Festive celebrations to open three new stations in the 10th District, April 30, 2019.
More than 40 people gathered at the entrance of Ahornhof in Vienna’s 10th District. The ceremony opened with the music of Avanim. With Karin Waniek, Daliah Hindler and Heidelinde Gratzl performing, they opened the ceremony with the Jewish Song of the Unemployed to mark the day before Labour Day.District Manager, Mr Markus Franz, then gave a short speech urging us to resist the increasing onset of exclusion and denigration. Current political tendencies must be taken seriously, he said. As history has taught us, such tendencies can be catastrophic. The “Stones of Remembrance” play an essential role in reminding us of the need to preserve our historical knowledge and keep the memory of the past alive.
Following this, Roswitha Hammer introduced the “Stones of Remembrance Association” and explained how the city of Vienna officially began to remember following the “Waldheim era”. Public subsidies for the association were provided and the stones became recognized as official monuments by the city of Vienna. For the association, the personal remembrance of relatives and friends through the stones laid today continues to be an important political act.
Here we commemorated Marie Zwergfeld, née Roubitschek.
Her granddaughter, Helen Fielding, a professor of philosophy from Canada who is currently on sabbatical in Berlin, delivered touching words in perfect German. She expressed her deep gratefulness to the association and to the many people present for the opportunity to honour her grandparents with this final ceremony.
At this house, we commemorated Stefanie and Leo Roubitschek.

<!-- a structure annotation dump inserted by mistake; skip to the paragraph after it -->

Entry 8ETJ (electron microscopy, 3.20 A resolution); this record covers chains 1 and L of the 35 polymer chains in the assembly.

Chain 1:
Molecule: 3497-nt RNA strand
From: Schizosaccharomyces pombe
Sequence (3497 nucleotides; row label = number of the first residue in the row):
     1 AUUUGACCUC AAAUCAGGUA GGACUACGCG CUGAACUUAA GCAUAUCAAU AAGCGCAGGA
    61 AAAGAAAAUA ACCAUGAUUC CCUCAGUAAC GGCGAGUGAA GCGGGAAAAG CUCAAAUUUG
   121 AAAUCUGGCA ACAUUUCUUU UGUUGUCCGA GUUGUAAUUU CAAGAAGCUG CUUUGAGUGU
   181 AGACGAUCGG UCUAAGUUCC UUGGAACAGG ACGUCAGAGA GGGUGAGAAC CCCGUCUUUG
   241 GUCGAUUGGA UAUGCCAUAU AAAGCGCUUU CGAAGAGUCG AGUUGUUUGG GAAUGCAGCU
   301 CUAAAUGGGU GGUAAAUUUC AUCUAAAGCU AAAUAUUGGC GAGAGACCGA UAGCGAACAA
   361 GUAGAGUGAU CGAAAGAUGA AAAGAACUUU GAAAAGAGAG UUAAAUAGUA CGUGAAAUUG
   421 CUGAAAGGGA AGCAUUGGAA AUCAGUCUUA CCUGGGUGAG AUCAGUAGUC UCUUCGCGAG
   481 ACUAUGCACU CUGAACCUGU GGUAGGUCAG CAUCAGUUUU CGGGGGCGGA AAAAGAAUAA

Helen Fielding, their great-niece, recounted how her father, Herbert, nephew of Stefanie and Leo, had been sent to England on the Kindertransport and never saw his parents again.
Leo’s sister, Marie, who was Herbert’s mother, was also lost during the Holocaust.
It was only much later in life that he learnedabout his family’s tragedy.
At this address we commemorated Philipp and Olga Suschizky.
Speaking on their behalf, Danielle Bolhuis from the Netherlands expressed the importance of remembering those who had been deprived of their right to life.
Phillipp Suschizky had owned a bookstore with his brother, and Olga was a well-known dance teacher. The whole family was very cultured and artistic.
Gunhild Oberzaucher- Schüller writes of Olga Suschizky in Wiener Tanzgeschichten (tanz.at):
“Volksbildnerische Körperarbeit (Educational bodywork) and dance activities pursued by Olga Suschitzky and her daughters Karla and Ruth, based in her school in Vienna’s Favoriten, were not the only activities of the Suschitzky women. They were equally active in the field of theatre. If their innovative ‘body-work’ played a part in shaping “Red Vienna”, they were equally remarkable for their contributions made to theatre at the time. Their modernism in dance covered a multi-faceted spectrum that spanned not just body movement but also to music theatre and cabaret, forging an unmistakable ‘new’ artistic force.”